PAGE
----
Cataloguing is one of those things that I used to assume every librarian could do… I used to think that being a librarian meant cataloguing! In actual fact some librarians can travel through their whole careers without ever having to catalogue a book, ever! Cataloguers now are rather few and far between as outsourcing increased and shelf-ready became the norm (a cost and time saving method to increase efficiency I suppose). As a librarian you’re at least expected to understand the catalogue – in terms of retrieving information about where to find material – but it doesn’t really matter whether you know the difference between a 100 and a 700 MARC field for instance. It probably doesn’t even matter if you don’t know what a MARC record is.
For those that have wanted to know what it is I’ve explained it like the HTML/visual views you get when you’re writing a new blog post. It’s the stuff that happens in the background to make what you see look nice. It’s like a language that interprets information into a standard format, just like all those bizarre computer languages with their funny brackets and tags. With cataloguing though it’s all about making sure your full stops, colons and semi-colons are in the right place in the right field. A standard MARC record looks a little like this (or at least it does if you use Talis as your library management software).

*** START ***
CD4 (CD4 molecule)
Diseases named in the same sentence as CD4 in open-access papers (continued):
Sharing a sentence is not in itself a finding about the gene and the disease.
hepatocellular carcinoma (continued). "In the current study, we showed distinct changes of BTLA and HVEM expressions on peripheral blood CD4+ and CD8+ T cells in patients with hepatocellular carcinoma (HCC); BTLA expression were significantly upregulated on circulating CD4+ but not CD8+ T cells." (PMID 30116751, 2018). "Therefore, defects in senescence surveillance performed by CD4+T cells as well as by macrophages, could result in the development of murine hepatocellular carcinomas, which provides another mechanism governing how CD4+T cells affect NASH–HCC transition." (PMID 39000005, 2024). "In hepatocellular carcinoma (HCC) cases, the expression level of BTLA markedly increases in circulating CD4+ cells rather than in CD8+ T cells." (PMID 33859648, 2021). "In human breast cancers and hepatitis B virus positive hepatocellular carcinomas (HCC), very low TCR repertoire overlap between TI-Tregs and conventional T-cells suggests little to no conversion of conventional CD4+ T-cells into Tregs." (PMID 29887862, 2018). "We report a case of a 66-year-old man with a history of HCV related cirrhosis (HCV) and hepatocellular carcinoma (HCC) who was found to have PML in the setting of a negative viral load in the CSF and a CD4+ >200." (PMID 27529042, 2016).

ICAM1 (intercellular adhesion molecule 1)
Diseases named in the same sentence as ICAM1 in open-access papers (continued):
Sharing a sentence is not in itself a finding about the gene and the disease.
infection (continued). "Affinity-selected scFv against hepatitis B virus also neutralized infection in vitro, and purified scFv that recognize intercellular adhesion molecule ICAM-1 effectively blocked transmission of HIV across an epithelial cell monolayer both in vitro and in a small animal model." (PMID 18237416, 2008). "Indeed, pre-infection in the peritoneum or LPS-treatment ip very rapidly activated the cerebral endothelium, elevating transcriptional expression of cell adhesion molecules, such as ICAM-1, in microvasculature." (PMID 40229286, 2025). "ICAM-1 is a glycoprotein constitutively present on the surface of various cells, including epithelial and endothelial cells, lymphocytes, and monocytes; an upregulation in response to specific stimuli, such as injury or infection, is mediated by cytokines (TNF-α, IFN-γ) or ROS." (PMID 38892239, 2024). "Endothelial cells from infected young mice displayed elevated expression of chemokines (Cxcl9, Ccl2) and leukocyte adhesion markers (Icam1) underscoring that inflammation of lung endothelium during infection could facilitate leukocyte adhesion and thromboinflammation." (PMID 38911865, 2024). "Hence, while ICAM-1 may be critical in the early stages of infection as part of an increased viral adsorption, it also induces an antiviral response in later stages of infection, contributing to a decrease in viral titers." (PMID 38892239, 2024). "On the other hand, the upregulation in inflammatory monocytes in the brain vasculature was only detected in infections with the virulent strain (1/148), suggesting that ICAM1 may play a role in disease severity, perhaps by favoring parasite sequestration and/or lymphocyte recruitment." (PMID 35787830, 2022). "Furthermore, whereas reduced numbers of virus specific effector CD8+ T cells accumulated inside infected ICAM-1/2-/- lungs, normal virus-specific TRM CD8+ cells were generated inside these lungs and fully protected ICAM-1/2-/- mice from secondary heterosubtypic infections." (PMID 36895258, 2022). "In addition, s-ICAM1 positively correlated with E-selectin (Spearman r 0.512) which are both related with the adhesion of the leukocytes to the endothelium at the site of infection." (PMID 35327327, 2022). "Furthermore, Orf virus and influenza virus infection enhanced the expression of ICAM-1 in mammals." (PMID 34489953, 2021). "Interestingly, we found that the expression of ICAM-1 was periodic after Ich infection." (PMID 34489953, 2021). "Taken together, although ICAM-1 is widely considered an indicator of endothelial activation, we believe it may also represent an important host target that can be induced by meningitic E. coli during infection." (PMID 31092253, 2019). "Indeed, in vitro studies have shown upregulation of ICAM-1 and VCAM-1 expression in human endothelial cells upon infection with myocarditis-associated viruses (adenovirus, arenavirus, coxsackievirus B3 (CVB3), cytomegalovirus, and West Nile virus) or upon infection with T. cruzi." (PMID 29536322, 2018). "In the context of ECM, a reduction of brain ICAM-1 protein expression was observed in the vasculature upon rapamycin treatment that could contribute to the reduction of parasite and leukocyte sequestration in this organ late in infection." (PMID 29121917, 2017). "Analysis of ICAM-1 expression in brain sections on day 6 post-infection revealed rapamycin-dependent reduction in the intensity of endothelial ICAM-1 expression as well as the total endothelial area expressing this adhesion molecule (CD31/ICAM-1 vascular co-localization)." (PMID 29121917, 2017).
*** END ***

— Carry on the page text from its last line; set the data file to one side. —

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Each tag (the numbers) relates to a descriptor e.g. authors, titles, editions, publication, physical descriptions – size, illustrations, page numbers, year etc. Clearly there is a lot to learn! But I’m starting. The picture above is actually the first catalogue record I’ve ever done… all by myself (under supervision of course). Is it good? For anyone searching the library catalogue it looks a little something like this.
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So why am I doing this? Well it’s for my personal professional development. I want to learn about cataloguing, always have really and so I used my Chartership as an excuse to get started. The great thing about this is that I’m learning by spending some time in our special collections department. I’m working on a small project to catalogue a recently acquired Radar Collection. These books are old… hence them joining our archive and so it’s great fun having a nosey at what the collection is about. So far I’ve been looking at old mathematics texts but I’m sure a few (more interesting) gems will turn up.
My interest in special collections I think really stems back to a tour I had of Manchester Met when I applied for a traineeship there many moons ago. They were working on digitizing some of their collection to make it more visible and easier to access. We got to poke around in a few of the old storage cupboards to wow us before the interviews. It was great fun but I never really thought about going into archive work. I think it’s pretty tough to get into, especially when it’s something as awesome as the National Fairground Archive but I like the romanticism of being a ‘gatekeeper of knowledge’.
When you’re looking at work in special collections I think the lines between librarians, researchers, archivists and historians start to blur and I think this is what scared me away from it in the first place but it still amazes me. Maybe one day I could be a treasure hunter in the Natural History Museum, I’d like that a lot. Have a look at the Museum of Life… now that’s what I’m talking about! Working there would be incredible!
And yet for now I’m happy with my little box of dusty old books and learning how to be an old school librarian, but who knows… next stop THE WORLD.